By Norman Knight

It was 50 years ago this June I first heard Sgt. Pepper’s tunes.

The music’s never out of style, it’s guaranteed to make you smile.

So may I reminisce with you? Come back with me all those years.

To Sgt. Pepper’s Lonely Hearts Club Band.

I wonder how it was we knew about the latest Beatles album in the first place. We didn’t have social media unless you count the telephone. Maybe we read about it in “Sixteen” or “Circus” or any one of the other magazines devoted to this week’s Big Pop Star and other aspects of 1960s popular music. It’s likely we heard something about it on WIFE AM radio.

At any rate, my friends and I somehow got wind that the Beatle’s new release would soon be here in America.

And on June 2, 1967, it arrived.

Of course, we couldn’t just rush out and buy it. Being 14 or 15 years old, we were always short on cash. Collecting soda bottles along the country roads and cashing them in for 5 cents apiece, mowing the occasional yard  and a summer job picking green beans were our major income streams.

Somehow, though, a fellow Beatlemaniac managed to get a copy, and the word went out that he was inviting all of us over to listen to his prized acquisition.

It worked out well that Jim was the first to snag a copy. His parents had one of those massive console stereo systems built like a piece of furniture. It sounded so much better than anything the rest of us had. Our group of teenage music enthusiasts settled in the family room and soon the hiss of the needle on the vinyl let us know the show was about to start.

We listened to both sides. Twice. During the first listen we were quiet. I remember having no words to say. I totally was captured, entranced by the sounds I was hearing. To all of us, the first listen was, I think, an attempt to process this latest creation by The World’s Greatest Band.

As we flipped the record over to Side 1 and started again, we began to speak about some favorite parts. Ringo cheerfully singing about getting by with a little help from his friends; John doing his word-playing with Lucy in the sky with her diamonds; Paul optimistically telling us it’s getting better all the time; and George mystically pointing out the world within you and without you.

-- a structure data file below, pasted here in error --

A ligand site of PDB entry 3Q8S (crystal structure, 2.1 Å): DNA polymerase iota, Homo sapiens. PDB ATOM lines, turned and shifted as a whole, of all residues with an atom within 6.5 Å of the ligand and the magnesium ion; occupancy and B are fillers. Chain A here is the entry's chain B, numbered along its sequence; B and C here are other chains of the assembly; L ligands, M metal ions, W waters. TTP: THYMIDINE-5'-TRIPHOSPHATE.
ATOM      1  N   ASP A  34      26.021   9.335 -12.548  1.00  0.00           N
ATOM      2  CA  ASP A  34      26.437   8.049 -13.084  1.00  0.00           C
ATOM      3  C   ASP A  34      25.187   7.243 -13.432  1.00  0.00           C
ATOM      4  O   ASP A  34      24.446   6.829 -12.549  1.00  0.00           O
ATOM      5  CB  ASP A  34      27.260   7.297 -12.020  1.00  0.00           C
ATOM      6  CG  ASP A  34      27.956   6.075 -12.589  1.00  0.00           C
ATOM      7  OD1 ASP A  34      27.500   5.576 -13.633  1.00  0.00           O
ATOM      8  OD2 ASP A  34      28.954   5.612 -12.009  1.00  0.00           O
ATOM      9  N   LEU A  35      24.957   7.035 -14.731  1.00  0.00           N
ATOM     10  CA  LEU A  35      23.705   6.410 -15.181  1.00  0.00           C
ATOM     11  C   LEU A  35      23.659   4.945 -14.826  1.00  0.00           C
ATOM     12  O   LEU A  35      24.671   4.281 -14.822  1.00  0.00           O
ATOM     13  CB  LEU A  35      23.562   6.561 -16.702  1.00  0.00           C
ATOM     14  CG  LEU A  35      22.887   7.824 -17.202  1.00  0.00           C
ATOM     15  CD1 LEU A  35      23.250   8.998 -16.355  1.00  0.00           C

And then the finale, a poignant, powerful and somewhat cryptic “A Day in The Life” with its 40-piece orchestral crescendo building to a final chord like the end of the world. A masterpiece from the moment we heard it.

We all were budding guitar players, so the band’s instrumental work was a lively topic.

The music was way more sophisticated and complicated than our developing skills could handle, for sure. As time went on we would try to work out some of the songs, and mostly we succeeded though even today, 50 years later, I am still learning music from the Beatles.

Later, as we were walking the two miles home I realized I was singing some of the tunes to myself. I already had incorporated them into my head. I remember saying, “It’s like I knew all the songs already. Like I had heard them before.”

Now, five decades later, “Sgt. Pepper’s Lonely Hearts Club Band” is still in my head. I realize the Beatles and their music and the times that produced all of that are as much a part of who I am as anything I can name.

As you might expect, a new remix has been released. But whether you play the new version or that old crackling vinyl you still have somewhere, it is still worth a listen. A splendid time is guaranteed for all.

Norman Knight, a retired Clark-Pleasant Middle School teacher, writes this weekly column for the Daily Journal. Send comments to